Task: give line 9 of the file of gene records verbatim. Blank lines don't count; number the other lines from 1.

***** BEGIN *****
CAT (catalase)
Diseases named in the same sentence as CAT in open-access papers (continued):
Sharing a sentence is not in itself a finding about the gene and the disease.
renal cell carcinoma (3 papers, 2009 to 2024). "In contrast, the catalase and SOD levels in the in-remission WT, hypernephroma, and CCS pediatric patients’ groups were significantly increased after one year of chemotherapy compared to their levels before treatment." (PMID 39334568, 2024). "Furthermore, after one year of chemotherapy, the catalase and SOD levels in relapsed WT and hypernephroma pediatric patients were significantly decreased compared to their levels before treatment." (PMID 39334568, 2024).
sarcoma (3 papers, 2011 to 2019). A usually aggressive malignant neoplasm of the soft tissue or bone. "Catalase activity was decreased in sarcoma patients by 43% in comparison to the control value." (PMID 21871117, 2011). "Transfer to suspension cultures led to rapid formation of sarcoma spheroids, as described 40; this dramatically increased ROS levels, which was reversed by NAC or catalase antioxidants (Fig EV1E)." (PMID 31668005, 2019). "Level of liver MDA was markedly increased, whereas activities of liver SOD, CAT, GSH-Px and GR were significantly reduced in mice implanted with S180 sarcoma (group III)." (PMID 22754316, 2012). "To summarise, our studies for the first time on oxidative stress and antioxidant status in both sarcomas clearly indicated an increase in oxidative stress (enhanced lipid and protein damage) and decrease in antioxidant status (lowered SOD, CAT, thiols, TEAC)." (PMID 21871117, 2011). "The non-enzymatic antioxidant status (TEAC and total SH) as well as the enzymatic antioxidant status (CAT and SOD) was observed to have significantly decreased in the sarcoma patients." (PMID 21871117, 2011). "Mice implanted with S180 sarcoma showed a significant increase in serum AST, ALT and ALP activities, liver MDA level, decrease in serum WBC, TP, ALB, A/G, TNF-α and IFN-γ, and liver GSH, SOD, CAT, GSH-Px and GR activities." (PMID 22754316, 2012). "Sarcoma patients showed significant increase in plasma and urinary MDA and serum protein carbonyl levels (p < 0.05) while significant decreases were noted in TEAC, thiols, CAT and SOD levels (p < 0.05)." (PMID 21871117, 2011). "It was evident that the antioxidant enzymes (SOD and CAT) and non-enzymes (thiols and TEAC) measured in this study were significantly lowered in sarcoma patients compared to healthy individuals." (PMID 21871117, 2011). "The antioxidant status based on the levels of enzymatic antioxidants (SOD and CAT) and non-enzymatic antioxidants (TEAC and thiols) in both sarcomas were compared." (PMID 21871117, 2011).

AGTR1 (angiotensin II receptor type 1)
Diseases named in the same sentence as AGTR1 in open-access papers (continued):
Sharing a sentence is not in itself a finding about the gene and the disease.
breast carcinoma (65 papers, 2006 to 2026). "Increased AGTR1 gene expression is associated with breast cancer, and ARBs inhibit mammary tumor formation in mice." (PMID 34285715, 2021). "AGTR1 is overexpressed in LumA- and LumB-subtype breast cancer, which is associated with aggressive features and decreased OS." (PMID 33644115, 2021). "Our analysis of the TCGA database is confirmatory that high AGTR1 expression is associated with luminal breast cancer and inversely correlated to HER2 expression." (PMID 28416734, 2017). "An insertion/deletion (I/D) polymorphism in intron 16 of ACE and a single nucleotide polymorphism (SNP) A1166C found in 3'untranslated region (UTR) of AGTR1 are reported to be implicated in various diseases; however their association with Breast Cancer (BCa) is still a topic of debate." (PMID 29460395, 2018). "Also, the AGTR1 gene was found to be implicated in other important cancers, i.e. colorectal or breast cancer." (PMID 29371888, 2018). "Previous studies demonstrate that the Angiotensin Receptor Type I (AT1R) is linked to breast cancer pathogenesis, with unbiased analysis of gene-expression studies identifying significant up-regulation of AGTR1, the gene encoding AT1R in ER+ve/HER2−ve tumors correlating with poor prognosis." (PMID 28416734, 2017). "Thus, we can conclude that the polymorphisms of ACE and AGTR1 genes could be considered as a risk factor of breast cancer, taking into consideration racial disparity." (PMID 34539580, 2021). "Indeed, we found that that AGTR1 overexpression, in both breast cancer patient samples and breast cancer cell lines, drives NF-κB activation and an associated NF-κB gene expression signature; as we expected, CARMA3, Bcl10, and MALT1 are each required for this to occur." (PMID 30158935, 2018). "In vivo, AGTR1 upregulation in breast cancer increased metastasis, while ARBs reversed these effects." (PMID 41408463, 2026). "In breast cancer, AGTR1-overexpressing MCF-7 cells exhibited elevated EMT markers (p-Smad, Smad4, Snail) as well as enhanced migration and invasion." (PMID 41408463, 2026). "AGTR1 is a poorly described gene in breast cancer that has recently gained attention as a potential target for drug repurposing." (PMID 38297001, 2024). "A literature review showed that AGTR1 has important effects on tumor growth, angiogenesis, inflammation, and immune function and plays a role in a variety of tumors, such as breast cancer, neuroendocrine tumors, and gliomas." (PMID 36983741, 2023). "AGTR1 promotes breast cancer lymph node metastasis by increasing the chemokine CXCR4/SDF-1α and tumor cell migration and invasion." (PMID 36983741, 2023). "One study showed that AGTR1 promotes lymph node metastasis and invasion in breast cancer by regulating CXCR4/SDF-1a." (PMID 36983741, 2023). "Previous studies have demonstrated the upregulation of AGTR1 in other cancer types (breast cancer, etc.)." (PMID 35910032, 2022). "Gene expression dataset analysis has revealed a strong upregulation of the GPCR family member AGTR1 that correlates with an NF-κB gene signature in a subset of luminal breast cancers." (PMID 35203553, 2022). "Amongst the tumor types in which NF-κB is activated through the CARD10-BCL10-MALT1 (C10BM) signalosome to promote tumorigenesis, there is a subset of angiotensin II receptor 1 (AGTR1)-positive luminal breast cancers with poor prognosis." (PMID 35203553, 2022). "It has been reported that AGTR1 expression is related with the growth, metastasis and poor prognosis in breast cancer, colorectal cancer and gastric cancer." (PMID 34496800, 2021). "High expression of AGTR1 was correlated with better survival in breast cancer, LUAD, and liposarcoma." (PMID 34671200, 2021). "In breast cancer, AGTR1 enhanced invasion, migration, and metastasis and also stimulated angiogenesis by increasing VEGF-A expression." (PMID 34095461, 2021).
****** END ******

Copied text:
breast carcinoma (65 papers, 2006 to 2026). "Increased AGTR1 gene expression is associated with breast cancer, and ARBs inhibit mammary tumor formation in mice." (PMID 34285715, 2021). "AGTR1 is overexpressed in LumA- and LumB-subtype breast cancer, which is associated with aggressive features and decreased OS." (PMID 33644115, 2021). "Our analysis of the TCGA database is confirmatory that high AGTR1 expression is associated with luminal breast cancer and inversely correlated to HER2 expression." (PMID 28416734, 2017). "An insertion/deletion (I/D) polymorphism in intron 16 of ACE and a single nucleotide polymorphism (SNP) A1166C found in 3'untranslated region (UTR) of AGTR1 are reported to be implicated in various diseases; however their association with Breast Cancer (BCa) is still a topic of debate." (PMID 29460395, 2018). "Also, the AGTR1 gene was found to be implicated in other important cancers, i.e. colorectal or breast cancer." (PMID 29371888, 2018). "Previous studies demonstrate that the Angiotensin Receptor Type I (AT1R) is linked to breast cancer pathogenesis, with unbiased analysis of gene-expression studies identifying significant up-regulation of AGTR1, the gene encoding AT1R in ER+ve/HER2−ve tumors correlating with poor prognosis." (PMID 28416734, 2017). "Thus, we can conclude that the polymorphisms of ACE and AGTR1 genes could be considered as a risk factor of breast cancer, taking into consideration racial disparity." (PMID 34539580, 2021). "Indeed, we found that that AGTR1 overexpression, in both breast cancer patient samples and breast cancer cell lines, drives NF-κB activation and an associated NF-κB gene expression signature; as we expected, CARMA3, Bcl10, and MALT1 are each required for this to occur." (PMID 30158935, 2018). "In vivo, AGTR1 upregulation in breast cancer increased metastasis, while ARBs reversed these effects." (PMID 41408463, 2026). "In breast cancer, AGTR1-overexpressing MCF-7 cells exhibited elevated EMT markers (p-Smad, Smad4, Snail) as well as enhanced migration and invasion." (PMID 41408463, 2026). "AGTR1 is a poorly described gene in breast cancer that has recently gained attention as a potential target for drug repurposing." (PMID 38297001, 2024). "A literature review showed that AGTR1 has important effects on tumor growth, angiogenesis, inflammation, and immune function and plays a role in a variety of tumors, such as breast cancer, neuroendocrine tumors, and gliomas." (PMID 36983741, 2023). "AGTR1 promotes breast cancer lymph node metastasis by increasing the chemokine CXCR4/SDF-1α and tumor cell migration and invasion." (PMID 36983741, 2023). "One study showed that AGTR1 promotes lymph node metastasis and invasion in breast cancer by regulating CXCR4/SDF-1a." (PMID 36983741, 2023). "Previous studies have demonstrated the upregulation of AGTR1 in other cancer types (breast cancer, etc.)." (PMID 35910032, 2022). "Gene expression dataset analysis has revealed a strong upregulation of the GPCR family member AGTR1 that correlates with an NF-κB gene signature in a subset of luminal breast cancers." (PMID 35203553, 2022). "Amongst the tumor types in which NF-κB is activated through the CARD10-BCL10-MALT1 (C10BM) signalosome to promote tumorigenesis, there is a subset of angiotensin II receptor 1 (AGTR1)-positive luminal breast cancers with poor prognosis." (PMID 35203553, 2022). "It has been reported that AGTR1 expression is related with the growth, metastasis and poor prognosis in breast cancer, colorectal cancer and gastric cancer." (PMID 34496800, 2021). "High expression of AGTR1 was correlated with better survival in breast cancer, LUAD, and liposarcoma." (PMID 34671200, 2021). "In breast cancer, AGTR1 enhanced invasion, migration, and metastasis and also stimulated angiogenesis by increasing VEGF-A expression." (PMID 34095461, 2021).